The Pop Heard ‘Round the World: China’s Bubble Bursts

A view of Shanghai from the distance
A view of Shanghai from the distance

I have previously described the United States as the engine that drives the global economy, and when the U.S. has a financial crisis, the world has a financial crisis.

While things are not looking great in the U.S. markets, it is China and the expected default of Evergrande that is hurting markets across Asia and around the world. To give you an idea of its scale, Evergrande is often called “China’s Lehman Brothers,” a reference to the collapse of Lehman Brothers that kicked off the 2007/8 Great Recession in the U.S.

China has pumped up its economy by encouraging banks to lend money very low rates to businesses that build buildings and create jobs and economic activity. The problem is many of these buildings sit empty, collecting no rent, and leaving their developers dependent upon more loans to prop them up. Known as ghost cities, they are assets that have little value because no one wants to buy them or pay rent to live there. Described by some as a giant Ponzi scheme, this behavior was encouraged by the government and regulators.

Until one day, it was not.

Maybe China is cracking down on easy money just like it is cracking down on its tech titans and “sissy boys.” It shows no desire to bail out the company, the banks that loaned it money, and the investors who bought its bonds. No one knows if the government will stick to this position of it the worsening crisis will force it to bail them out.

The Pop Heard Round the World

What, you might ask, does this have to do with the U.S. markets or U.S.-based preppers? Well, the Evergrande default might be the pin that bursts the bubble. When a bubble bursts, everyone runs for the exits, suddenly trying to dump their investments and retreat to cash or even precious metals. As more people sell than buy, they bid stock values down. The process not only repeats, it goes faster and faster, which is why it is called a crash.

I will not give financial or investment advice, but I am going to give prepping advice: Be prepared for a stock market crash leading to a recession and stagflation in the U.S. This will slow the recovery and combined with progress of Delta, may lead to more unemployment in the U.S.

If China’s stock market crashes, we will see sympathetic declines in the U.S. and Europe. On Monday. The Dow as down 614 points, or 1.78 percent, the S&P Index was down 1.7 percent and the NASDAQ lost 2.19 percent. Most of this is human behavior and panic, just as the expansion of the bubble was based more on human behavior and exuberance than it was on facts.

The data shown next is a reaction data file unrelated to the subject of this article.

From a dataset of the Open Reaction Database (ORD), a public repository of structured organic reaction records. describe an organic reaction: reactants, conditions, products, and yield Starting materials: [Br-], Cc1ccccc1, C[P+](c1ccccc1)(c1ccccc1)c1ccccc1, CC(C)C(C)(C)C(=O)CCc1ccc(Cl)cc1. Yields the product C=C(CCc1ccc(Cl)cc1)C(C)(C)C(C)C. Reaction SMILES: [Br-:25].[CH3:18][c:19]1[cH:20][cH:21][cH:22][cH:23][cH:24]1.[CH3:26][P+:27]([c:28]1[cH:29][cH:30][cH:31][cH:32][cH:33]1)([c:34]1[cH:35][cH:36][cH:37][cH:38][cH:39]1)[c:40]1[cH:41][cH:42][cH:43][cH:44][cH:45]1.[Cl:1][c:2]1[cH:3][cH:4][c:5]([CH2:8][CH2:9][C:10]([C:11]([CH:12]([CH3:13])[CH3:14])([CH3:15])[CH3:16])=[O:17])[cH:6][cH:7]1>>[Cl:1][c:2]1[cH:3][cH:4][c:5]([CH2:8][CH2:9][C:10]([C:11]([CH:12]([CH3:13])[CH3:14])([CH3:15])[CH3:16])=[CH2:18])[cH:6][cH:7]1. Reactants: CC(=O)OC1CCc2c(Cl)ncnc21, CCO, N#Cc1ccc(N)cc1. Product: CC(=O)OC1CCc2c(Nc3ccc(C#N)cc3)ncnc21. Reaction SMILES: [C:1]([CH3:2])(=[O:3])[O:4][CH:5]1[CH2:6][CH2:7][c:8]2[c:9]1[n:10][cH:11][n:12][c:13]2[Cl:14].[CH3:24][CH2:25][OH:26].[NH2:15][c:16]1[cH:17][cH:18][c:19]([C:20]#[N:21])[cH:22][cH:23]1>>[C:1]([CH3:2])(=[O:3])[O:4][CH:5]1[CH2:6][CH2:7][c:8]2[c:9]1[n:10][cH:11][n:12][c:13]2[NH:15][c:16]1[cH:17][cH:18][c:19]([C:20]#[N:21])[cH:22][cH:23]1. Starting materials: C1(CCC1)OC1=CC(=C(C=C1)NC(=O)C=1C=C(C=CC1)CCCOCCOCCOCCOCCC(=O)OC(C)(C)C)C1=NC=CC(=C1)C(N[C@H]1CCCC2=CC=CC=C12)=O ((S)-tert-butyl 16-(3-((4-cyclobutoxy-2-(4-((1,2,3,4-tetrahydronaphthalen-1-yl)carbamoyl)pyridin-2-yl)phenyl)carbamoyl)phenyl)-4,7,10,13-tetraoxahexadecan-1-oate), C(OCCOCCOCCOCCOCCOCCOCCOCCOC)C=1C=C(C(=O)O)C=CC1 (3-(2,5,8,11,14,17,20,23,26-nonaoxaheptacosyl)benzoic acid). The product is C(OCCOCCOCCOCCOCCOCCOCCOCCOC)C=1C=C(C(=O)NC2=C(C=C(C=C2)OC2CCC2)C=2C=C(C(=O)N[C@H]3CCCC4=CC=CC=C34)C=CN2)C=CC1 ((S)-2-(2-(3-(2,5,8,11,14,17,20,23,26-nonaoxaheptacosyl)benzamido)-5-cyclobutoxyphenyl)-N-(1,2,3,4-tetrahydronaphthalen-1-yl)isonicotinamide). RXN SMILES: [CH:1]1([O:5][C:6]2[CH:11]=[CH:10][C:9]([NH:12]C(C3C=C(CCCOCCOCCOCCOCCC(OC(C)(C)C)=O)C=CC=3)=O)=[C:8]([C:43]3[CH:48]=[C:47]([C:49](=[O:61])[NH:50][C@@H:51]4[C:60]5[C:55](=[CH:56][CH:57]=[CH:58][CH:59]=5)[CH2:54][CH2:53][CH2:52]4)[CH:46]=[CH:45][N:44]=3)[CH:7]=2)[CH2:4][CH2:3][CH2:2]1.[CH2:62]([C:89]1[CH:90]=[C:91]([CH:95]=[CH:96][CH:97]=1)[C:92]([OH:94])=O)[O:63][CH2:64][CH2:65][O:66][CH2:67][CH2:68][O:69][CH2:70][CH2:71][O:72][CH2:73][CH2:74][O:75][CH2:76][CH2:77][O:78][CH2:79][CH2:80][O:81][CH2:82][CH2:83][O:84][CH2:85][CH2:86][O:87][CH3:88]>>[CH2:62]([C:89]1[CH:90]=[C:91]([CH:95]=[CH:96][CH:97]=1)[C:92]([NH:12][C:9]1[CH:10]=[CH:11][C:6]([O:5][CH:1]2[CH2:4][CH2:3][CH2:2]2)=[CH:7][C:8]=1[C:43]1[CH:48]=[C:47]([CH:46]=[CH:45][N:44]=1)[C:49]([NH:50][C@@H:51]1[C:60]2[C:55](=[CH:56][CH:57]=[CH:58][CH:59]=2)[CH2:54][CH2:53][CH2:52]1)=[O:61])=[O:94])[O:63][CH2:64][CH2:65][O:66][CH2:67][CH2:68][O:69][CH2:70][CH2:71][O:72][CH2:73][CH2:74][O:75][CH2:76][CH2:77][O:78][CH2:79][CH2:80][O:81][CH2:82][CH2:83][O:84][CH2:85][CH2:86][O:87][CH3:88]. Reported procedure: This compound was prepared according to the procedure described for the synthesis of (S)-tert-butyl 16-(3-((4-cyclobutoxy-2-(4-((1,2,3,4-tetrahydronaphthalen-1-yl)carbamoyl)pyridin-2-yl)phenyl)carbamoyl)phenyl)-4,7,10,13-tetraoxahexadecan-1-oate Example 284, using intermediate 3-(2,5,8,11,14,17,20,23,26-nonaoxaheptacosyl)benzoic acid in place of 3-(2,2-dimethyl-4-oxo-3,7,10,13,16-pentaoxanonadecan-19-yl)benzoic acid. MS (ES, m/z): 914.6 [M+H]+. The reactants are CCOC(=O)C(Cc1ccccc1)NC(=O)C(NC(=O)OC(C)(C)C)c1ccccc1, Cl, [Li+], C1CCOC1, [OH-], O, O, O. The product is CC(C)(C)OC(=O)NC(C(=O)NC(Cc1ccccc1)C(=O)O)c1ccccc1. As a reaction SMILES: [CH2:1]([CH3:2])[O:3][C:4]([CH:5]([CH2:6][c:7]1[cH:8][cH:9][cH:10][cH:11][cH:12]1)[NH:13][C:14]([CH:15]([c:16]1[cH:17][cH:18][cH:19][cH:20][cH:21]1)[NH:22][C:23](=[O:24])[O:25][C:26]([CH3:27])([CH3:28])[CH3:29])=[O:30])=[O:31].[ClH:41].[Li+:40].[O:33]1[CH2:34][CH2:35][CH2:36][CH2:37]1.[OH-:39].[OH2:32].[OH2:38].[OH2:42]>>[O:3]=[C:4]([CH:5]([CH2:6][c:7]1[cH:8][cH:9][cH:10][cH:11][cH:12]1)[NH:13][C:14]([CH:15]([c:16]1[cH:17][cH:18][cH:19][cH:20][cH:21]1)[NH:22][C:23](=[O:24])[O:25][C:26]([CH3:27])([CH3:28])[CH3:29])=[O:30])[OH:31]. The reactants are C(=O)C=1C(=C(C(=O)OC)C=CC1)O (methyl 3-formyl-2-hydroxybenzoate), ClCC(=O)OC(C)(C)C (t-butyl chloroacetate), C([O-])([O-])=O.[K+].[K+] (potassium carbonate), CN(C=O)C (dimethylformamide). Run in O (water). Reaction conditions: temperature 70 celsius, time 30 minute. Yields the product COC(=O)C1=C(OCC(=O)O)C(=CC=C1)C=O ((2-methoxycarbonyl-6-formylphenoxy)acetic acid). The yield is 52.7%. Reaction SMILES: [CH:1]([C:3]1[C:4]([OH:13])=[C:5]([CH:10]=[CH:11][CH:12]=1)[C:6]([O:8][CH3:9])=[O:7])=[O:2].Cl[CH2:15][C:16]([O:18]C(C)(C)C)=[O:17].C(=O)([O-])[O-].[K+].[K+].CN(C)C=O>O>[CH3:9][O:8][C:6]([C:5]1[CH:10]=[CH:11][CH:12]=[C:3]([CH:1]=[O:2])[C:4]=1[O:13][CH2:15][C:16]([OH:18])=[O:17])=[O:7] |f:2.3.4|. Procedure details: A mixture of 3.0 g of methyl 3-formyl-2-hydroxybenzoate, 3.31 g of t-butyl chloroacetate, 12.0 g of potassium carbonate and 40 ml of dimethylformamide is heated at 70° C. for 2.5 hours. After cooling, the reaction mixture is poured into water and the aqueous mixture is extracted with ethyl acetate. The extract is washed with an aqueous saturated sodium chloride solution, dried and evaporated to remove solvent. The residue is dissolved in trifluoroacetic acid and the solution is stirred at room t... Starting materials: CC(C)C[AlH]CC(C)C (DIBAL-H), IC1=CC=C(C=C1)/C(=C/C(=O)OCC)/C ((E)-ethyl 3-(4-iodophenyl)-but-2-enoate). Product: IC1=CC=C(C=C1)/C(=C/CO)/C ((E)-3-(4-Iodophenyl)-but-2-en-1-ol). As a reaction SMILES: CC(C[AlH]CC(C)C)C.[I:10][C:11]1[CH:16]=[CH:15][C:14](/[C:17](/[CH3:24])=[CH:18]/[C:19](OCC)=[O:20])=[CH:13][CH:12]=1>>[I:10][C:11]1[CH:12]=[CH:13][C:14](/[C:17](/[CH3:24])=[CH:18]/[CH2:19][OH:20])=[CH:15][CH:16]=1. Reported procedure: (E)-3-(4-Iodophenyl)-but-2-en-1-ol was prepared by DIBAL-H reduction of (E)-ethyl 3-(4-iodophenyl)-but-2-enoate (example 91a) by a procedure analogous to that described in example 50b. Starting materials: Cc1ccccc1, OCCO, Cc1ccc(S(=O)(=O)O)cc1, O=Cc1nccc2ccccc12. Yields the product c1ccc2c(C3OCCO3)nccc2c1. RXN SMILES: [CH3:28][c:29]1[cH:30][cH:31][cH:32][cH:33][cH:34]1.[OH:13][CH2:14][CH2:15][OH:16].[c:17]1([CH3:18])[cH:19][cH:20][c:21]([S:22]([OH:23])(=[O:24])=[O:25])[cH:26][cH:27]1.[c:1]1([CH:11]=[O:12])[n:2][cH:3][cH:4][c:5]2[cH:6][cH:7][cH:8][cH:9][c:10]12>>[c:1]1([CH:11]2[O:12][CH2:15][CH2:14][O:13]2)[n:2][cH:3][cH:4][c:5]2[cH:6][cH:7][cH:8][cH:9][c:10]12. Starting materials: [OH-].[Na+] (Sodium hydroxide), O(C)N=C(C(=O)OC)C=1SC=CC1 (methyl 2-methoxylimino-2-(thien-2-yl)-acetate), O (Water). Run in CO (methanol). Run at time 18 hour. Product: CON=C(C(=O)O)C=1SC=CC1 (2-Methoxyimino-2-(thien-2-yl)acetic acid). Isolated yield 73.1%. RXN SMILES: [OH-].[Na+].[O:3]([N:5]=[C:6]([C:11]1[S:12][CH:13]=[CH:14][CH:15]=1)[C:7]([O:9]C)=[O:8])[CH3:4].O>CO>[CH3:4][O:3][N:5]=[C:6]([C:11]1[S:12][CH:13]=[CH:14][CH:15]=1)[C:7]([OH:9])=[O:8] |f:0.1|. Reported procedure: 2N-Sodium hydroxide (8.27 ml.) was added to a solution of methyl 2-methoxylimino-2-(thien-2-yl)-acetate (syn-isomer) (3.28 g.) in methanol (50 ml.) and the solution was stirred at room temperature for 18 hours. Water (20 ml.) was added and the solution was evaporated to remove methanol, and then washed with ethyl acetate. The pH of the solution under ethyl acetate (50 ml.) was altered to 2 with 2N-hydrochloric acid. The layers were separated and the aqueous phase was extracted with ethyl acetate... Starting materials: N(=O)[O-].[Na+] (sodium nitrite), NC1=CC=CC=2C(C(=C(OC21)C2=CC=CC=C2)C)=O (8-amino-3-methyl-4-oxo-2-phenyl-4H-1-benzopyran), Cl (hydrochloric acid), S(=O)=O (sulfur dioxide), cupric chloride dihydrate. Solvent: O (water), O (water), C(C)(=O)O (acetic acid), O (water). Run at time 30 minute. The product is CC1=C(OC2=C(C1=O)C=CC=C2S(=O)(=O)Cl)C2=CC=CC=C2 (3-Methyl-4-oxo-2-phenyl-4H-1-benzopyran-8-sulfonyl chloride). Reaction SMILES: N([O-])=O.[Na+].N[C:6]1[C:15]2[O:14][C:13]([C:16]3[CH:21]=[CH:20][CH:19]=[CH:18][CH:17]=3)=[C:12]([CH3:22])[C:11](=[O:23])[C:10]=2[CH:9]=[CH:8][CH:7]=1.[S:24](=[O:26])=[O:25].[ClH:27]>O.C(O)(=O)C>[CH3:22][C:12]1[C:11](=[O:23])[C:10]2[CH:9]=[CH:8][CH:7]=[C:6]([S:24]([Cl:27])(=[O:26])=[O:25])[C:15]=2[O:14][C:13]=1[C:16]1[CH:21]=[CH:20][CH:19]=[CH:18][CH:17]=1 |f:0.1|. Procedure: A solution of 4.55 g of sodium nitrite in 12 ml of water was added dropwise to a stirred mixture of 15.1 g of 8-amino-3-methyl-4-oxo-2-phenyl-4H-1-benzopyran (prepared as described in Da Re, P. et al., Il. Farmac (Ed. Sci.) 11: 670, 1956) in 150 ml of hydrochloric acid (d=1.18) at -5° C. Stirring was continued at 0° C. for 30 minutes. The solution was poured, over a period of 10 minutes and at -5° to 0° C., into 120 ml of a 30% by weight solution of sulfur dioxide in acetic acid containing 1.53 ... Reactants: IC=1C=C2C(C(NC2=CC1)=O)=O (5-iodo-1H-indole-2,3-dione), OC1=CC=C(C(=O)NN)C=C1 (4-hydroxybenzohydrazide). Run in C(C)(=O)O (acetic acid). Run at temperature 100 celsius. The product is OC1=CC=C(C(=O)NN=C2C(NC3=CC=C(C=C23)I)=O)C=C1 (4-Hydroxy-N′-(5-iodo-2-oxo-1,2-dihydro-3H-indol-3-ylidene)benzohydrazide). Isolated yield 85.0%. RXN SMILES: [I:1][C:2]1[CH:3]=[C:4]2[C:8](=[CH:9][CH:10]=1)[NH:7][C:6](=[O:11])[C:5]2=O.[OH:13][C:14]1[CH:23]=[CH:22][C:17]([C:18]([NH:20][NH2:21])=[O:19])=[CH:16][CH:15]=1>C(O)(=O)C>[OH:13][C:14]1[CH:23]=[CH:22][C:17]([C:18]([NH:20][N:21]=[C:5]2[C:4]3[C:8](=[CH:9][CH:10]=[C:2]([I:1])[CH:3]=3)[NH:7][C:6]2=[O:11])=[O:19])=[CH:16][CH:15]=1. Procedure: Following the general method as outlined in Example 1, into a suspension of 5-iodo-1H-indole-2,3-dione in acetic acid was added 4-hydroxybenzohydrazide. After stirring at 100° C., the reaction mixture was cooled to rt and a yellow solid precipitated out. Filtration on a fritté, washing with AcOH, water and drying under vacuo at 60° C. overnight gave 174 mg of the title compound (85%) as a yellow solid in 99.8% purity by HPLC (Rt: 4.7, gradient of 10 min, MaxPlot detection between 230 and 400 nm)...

China’s Problems Loom Large

The collapse of China’s real estate developers is just the top of the pyramid. Construction drives many other parts of the economy, and when it stops, so will that. Evergrande reportedly owes $124 billion to thousands of suppliers and has 800 projects in the works, which will come to a screeching halt. Iron ore prices are already plunging as China tries to slow down the growth of its steel industry; this will make it worse. The cement market will also fall as building projects dry up. The purchase of heavy construction equipment will slow. All of that will lead to fewer jobs, but also possible defaults as highly indebted companies that sustained themselves on easy money and constant growth run out of both.

It’s not just Evergrande and its competitors who are in trouble. China is over extended in other areas. The article Deserted Factories Show How China Electric Car Boom Went Too Far from the Financial Post shows that there are also ghost factories, as EV companies built factories before they had even sold their first car.

Capitalism by Communists

This is what happens when you regulate the free market. Capitalism functions as well as it does in a large part because of supply and demand. Replace those market forces with mandates from a centralized government and imbalances are inevitable. The market and those in it are in a far better position to make decisions about production than some politician hundreds or thousands of miles away.

In China, the central government told provinces to incentivize certain businesses. The provinces did, but some got carried away. The result was ghost cities with no residents and ghost factories which produce nothing and employ no one. Meanwhile, the debt rises and GDP numbers are artificially inflated. When the bubble pops, there will be more than egg of their faces.

I expect “disappearances” will spread beyond tech moguls and include bankers, company officers, and a few unlucky politicians. Meanwhile, the sudden economic collapse in china will cost jobs and hurt all those people who moved to the city to escape the life of a peasant on a small farm. This could cause protests and is a potential path to a collapse of China’s government or a coup. Expect the CCP to fight arduously against this and for the blood of young protesters to run in the streets.

The Pop Heard \'Round the World: China\'s Bubble Bursts